WordPress began as a blogging platform, and not essentially a CMS. However, owing to its awesomeness, it soon established itself as the world’s most popular CMS. Make no mistake about it: I strongly feel that WP deserves its #1 spot. Naturally, as the world’s apex CMS, WordPress has to cater to a diverse array of users. Its target audience includes geeks sitting in their basements, as well as grandmothers attempting to create a picture gallery on their blogs. However, the ‘average’ WP user is neither a geek nor a true newbie. He/she is, in fact, somewhere in between the two levels of expertise. Time and again, I have classified the primary users of WordPress as under:
  • Portfolio purposes (artists, designers, photographers, etc)
  • Corporate/business websites (you know, homepage with a big slider and 3 widgets and a separate blog page)
  • News/magazine websites (though most of the time, I feel WP shares this position with Drupal, Joomla!, Expression Engine and of course MODX)
  • Blogging (obviously)
Now, WordPress is making good attempts to please its audience. Twenty Twelve features a custom homepage that probably caters well to a corporate or business look, whereas the new Media Manager allows easy creation of galleries, which might be a blessing for portfolio users and artists. However, in the midst of all these changes, whatever happened to the bloggers’ CMS? Even the trends in WP themes present a dismal picture, which brings me to my next point!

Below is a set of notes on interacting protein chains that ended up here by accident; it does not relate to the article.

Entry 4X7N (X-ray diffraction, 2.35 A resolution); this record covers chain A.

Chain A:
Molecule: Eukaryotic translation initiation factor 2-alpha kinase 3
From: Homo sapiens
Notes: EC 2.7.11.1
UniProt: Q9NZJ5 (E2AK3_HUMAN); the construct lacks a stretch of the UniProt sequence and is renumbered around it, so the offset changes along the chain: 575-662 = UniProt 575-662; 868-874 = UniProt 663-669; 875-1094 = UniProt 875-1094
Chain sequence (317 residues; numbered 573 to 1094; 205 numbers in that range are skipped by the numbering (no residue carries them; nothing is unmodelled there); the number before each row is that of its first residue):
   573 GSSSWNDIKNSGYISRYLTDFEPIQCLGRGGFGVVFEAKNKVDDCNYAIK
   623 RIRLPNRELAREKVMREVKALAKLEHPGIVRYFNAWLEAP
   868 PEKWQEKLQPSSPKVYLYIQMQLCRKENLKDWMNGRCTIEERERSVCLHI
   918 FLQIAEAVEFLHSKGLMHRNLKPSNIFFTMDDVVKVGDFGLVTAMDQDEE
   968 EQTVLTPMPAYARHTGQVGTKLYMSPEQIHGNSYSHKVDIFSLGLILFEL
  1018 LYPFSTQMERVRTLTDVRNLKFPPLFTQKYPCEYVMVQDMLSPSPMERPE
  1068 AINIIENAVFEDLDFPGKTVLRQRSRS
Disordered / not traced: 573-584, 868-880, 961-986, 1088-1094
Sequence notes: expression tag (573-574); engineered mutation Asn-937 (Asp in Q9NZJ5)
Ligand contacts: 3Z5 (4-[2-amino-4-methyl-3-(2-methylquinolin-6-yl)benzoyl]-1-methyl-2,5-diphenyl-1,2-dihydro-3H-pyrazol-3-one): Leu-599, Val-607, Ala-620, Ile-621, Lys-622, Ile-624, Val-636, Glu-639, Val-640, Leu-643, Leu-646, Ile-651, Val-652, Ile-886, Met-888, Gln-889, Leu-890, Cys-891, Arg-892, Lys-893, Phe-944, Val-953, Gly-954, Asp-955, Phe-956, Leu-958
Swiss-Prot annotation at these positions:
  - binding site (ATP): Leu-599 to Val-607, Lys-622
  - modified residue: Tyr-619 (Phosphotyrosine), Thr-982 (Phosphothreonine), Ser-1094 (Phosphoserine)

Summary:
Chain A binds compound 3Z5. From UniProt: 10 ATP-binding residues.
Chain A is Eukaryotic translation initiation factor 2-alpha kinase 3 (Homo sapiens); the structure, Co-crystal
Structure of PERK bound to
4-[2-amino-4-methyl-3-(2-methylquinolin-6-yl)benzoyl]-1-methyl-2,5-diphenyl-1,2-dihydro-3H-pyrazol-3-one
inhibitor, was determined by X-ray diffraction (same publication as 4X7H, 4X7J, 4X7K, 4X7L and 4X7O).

3. WordPress Themes: Awesome, Aren't They?

Minimal, gorgeous, responsive, ah... I so love ‘em! However, not everything is fine. When it comes to WordPress themes, there is one minor trend that keeps troubling me. All of them talk in absolutes -- even worse, a majority of them assume that you won’t probably need to change the theme, ever. Don’t believe me? Picturize this: grab any portfolio WP theme from ThemeForest. In all likelihood, it must be having custom post types, such as Portfolio, to distinguish your portfolio items from blog posts. All looks good: install it, configure it, and behold! You have a wonderful portfolio. Now, what if you ever need to change the theme and install, let’s say, a non-portfolio theme? Crash! Your custom post type goes away with the theme, and so do your portfolio items. Oh yes, they are still there somewhere in the database. But that’s all there is. Re-install the original portfolio theme, and you’ll have them back. Sounds fun? Nope. Similarly, let’s say, grab an awesome tumblogging theme for WP -- you know, the type that makes use of post formats like Aside and Quote? In all likelihood, instead of making use of the native support for video URL embeds in WordPress, these themes have their own custom boxes, just to add that ‘extra’ gorgeous appeal. Once again, change the theme, and poof! Your website is shattered. Ideally, support for custom post types should come by means of plugins, and not themes. However, considering the fact that the trend is to have such post types within the theme, no theme developer will bother risking it (the buyers are at fault too: a good number of casual users just grab one $35 theme from ThemeForest, and if that theme has some complexity such as a special plugin for XYZ function, it won’t be considered). My response? Use themes that work out of the box: especially ones by Konstantin Kovshenin, or, or Devpress.